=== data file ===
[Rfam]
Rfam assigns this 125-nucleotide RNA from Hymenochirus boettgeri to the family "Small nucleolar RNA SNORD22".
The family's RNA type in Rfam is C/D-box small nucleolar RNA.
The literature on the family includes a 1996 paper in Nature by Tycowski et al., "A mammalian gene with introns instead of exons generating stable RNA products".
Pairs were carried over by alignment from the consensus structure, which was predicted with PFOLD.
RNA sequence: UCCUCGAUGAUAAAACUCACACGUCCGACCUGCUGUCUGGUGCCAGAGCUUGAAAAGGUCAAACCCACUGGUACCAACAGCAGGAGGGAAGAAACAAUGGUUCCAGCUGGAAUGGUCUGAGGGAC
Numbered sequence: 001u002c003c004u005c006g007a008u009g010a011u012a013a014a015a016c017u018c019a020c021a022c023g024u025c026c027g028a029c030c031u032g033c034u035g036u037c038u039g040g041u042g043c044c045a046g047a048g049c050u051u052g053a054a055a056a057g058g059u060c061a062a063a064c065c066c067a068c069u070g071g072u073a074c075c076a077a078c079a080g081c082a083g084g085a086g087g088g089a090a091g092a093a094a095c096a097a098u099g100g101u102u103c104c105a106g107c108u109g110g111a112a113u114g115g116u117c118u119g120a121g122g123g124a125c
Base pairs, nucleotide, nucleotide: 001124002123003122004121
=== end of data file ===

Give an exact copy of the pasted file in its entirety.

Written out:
[Rfam]
Rfam assigns this 125-nucleotide RNA from Hymenochirus boettgeri to the family "Small nucleolar RNA SNORD22".
The family's RNA type in Rfam is C/D-box small nucleolar RNA.
The literature on the family includes a 1996 paper in Nature by Tycowski et al., "A mammalian gene with introns instead of exons generating stable RNA products".
Pairs were carried over by alignment from the consensus structure, which was predicted with PFOLD.
RNA sequence: UCCUCGAUGAUAAAACUCACACGUCCGACCUGCUGUCUGGUGCCAGAGCUUGAAAAGGUCAAACCCACUGGUACCAACAGCAGGAGGGAAGAAACAAUGGUUCCAGCUGGAAUGGUCUGAGGGAC
Numbered sequence: 001u002c003c004u005c006g007a008u009g010a011u012a013a014a015a016c017u018c019a020c021a022c023g024u025c026c027g028a029c030c031u032g033c034u035g036u037c038u039g040g041u042g043c044c045a046g047a048g049c050u051u052g053a054a055a056a057g058g059u060c061a062a063a064c065c066c067a068c069u070g071g072u073a074c075c076a077a078c079a080g081c082a083g084g085a086g087g088g089a090a091g092a093a094a095c096a097a098u099g100g101u102u103c104c105a106g107c108u109g110g111a112a113u114g115g116u117c118u119g120a121g122g123g124a125c
Base pairs, nucleotide, nucleotide: 001124002123003122004121